me, myself, and I_blog

If you spoke English as a child, you may remember an experience that went something like this: Bursting with excitement, you eagerly started to describe everything you did at school that day to your mom or dad. You opened by telling your parent that “me and Daniel built a castle” only to have mom or dad stop you right in your tracks by saying, “It’s ‘Daniel and I built a castle’ not ‘Me and Daniel built a castle.’” At the time, this small correction may have just seemed like rain on your parade. You probably didn’t know that it would sink into your mind so much that you would end up using it on yourself even when you aren’t supposed to.

For those of us who are native or fluent English speakers, the words “me,” “myself,” and “I” don’t seem that difficult to grasp. After all, we use them all the time, probably every single day. In reality, though, many people confuse these words without even realizing it. To show you how, let’s take a look at an example. Of the following three sentences, which one represents the correct way to write the sentence?

  • A: Read this and tell either Laura or I what you think.
  • B: Read this and tell either Laura or myself what you think.
  • C: Read this and tell either Laura or me what you think.

Would you be surprised if we told you that the correct answer is Sentence C? Most people think either Sentence A or Sentence B is the correct response, so if you selected either of these answers, you’re not alone. For many of us, Sentence C can actually feel like the least correct option because it sounds odd. Some of you may even find it hard to believe that Sentence C really is the correct answer. If we make a small change to the sentences, though, it becomes much clearer that Sentence C is the winner. Specifically, let’s imagine that Laura is no longer in the picture and we need to remove her from the sentence. Let’s see what happens:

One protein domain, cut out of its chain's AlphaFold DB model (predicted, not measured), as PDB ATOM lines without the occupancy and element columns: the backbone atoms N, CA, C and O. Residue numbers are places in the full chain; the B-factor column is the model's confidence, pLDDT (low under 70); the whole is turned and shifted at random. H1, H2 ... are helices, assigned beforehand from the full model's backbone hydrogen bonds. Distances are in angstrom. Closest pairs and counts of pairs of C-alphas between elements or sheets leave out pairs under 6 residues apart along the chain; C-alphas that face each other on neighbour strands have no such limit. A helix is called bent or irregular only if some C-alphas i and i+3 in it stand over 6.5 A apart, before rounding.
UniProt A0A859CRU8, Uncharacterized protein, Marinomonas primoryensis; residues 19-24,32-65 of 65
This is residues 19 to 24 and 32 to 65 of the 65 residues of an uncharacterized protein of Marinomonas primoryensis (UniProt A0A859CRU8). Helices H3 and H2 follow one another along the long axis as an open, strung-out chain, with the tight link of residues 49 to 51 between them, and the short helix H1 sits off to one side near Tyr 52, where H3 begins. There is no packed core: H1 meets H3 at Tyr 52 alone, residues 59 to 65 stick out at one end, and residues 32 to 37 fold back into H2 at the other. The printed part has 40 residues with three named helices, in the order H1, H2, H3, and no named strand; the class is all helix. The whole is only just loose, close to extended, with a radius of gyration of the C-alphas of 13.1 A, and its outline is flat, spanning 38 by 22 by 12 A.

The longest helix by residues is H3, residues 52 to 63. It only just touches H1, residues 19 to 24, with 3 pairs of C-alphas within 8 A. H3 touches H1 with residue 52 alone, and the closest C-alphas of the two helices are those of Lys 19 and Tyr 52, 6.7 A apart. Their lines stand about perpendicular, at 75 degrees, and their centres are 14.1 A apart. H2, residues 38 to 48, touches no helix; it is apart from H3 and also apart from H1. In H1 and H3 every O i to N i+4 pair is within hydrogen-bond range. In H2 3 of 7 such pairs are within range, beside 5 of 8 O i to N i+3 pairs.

• A: Read this and tell either Laura or I what you think.
  • B: Read this and tell either Laura or myself what you think.
  • C: Read this and tell either Laura or me what you think.

When you read these sentences, it’s much easier to see why Sentence C is the sentence that’s written correctly. These modified versions of Sentence A and Sentence B don’t sound right at all. Sentence C, on the other hand, seems like the type of sentence we would write or say out loud. So why is the original version of Sentence C correct if it looks and sounds so odd? To answer this question, we need to talk about the difference between “me,” “myself, and “I.”

I

We use “I” when we’re referring to ourselves as the subject of a sentence (i.e., the main person, animal, or thing that is doing something or being something). These are examples of how to use “I” in a sentence:

  • “I like ice cream.” (I’m the one doing the liking.)
  • “Jessica and I went to Spain.” (Along with Jessica, I was the one who did the travelling.)

Me

We use “me” when we’re referring to ourselves as the object of a sentence (i.e., the person, animal, or thing that is being acted on by the subject of a sentence). These are examples of how to use “me” in a sentence:

  • “He called me on Saturday.” (I was the person who was called not the person who did the calling.)
  • “Kerry gave me and Alexis a present.” (I’m one of the people who received a present. I’m not the one who gave the present.)

Myself

We use “myself” in two situations. First, we use “myself” when we’re reflecting an action back to ourselves (i.e., we’re both the subject and the object of the sentence). For example, we use “myself” like this:

  • “I stopped myself from spoiling the surprise.”
  • I was the person doing the stopping AND the person being stopped.